*y*that is understandable as the aperture itself has the same asymmetry. All magnitudes of parameters and the proportions between them are selected for carrying out the model experiments when development of protective diffraction screens in microwave range.

#### 4.2 Spatial pattern of the diffraction field from the attenuating screen

The screen in the form of a semicircle with the radius equal to the radius of the first Fresnel zone in the plane of the screen relative to the points of radiation and observation, i.e. R = *b _{1}*. is of interest in the practice of microwave radio range. Such screen at the observation point at the central axis, passing through the semicircle center, gives the field attenuation up to zero. Naturally, the distribution of the field near these points is of interest. The results of calculations of diffraction pattern of the field near the point of its minimum level for the screen in the form of semicircle with radius R = 10.95λ are presented in Fig. 3. These results are obtained using Babine principle [1,7] and found solution (3) for the sector aperture.

For the screen with radius R = 10.95λ the design point of the lowest level of the field is located at the central axis at distance from the screen plane, so the plane, in which this point lies is the main one. The field structure is presented in the form of spatial distribution pattern Ф in the main plane at distance. and in three other planes, distant from the aperture plane to distances ${r_2}\textrm{ } = \textrm{ 150 }\lambda$, ${r_2}\textrm{ } = \textrm{ }180\textrm{ }\lambda$, ${r_2}\textrm{ } = \textrm{ 230 }\lambda$. In each plane the values of Ф, corresponding to a certain value of angular coordinates $\varphi_0$, are plotted radially from the center in the units presented in the figure. Since the screen is attenuating type, and the field levels reach very small values, the logarithmic units (dB) are selected here. Each curve corresponds to a certain distance of observation point ${\rho _0}$ from the center.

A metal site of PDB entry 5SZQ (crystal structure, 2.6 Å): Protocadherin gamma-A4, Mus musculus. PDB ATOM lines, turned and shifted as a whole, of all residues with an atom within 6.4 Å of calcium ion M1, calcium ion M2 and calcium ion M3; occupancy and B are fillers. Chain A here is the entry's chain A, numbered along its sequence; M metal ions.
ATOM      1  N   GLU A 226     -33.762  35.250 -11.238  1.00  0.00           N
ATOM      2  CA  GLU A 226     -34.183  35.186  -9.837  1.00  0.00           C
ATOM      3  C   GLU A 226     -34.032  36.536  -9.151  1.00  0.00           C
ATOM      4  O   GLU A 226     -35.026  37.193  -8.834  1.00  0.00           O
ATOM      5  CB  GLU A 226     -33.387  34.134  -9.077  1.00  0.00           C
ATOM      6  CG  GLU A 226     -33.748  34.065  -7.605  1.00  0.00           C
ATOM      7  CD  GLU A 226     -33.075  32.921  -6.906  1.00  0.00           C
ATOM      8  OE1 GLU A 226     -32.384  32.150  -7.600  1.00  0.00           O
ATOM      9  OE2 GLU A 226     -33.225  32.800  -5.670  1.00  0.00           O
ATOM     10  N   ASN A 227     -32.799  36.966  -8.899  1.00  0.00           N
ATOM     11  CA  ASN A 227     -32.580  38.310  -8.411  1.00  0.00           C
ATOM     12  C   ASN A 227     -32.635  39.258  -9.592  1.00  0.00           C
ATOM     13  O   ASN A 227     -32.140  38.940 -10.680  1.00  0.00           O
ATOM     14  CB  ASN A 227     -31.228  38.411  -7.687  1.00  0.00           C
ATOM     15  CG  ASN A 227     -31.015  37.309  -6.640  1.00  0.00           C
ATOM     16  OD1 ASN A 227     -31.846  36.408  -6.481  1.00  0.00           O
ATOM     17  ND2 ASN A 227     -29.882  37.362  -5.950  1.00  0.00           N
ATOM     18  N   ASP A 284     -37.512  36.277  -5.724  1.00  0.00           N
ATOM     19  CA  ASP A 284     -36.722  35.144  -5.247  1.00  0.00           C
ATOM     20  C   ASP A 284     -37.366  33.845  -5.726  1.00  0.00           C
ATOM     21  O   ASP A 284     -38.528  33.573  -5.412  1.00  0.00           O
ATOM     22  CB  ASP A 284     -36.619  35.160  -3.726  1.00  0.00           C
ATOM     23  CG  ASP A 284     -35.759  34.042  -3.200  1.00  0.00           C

As it is seen from field diffraction patterns, the field attenuation degree decreases as moving off from the central point both along the axis, and in the observation plane itself. In the main plane ($r_{2} = 200$ λ) at the small distance from center ${\rho _0}$ = λ the attenuation reaches more than -60 dB, while at distance ${\rho _0}$ = 3λ there is an attenuation of about -20 dB. The same can be noted when shifting along the axis. The diffraction pattern has some asymmetry relative to vertical axis, which is amplified when removing off from the main plane of attenuation. At that the direction of asymmetry depends on the position of observation point relative to the main plane of attenuation.

## 5. Conclusion

- 1. By transformation of surface integral when Fresnel diffraction by sector aperture, the analytical expression for diffraction field in the form of series by incomplete cylindrical functions in Poisson form was obtained, which converge well that results to the construction of effective computational algorithms throughout the observation plane in Fresnel zone. As an example, the calculation results of the spatial structure of diffraction field from the sector aperture and from the protective screen in the form of semicircle are presented.
- 2. Owing to a large community, the obtained problem solution can serve as a basis for construction of a whole range of solutions when the diffraction at other angular and segment areas where there are no analytical solutions.

## Disclosures

The authors declare no conflicts of interest.

## Data availability

No data were generated or analyzed in the presented research.

## References

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**4. **M. M. Agrest and M. Z. Maksimov, The theory of incomplete cylindrical functions and their applications: Atomizdat., 351 (1965).

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**7. **E. L. Feinberg, *The propagation of radio waves along earth’s surface* (Publishing House of Academy of Sciences of the USSR, 1961), p. 546.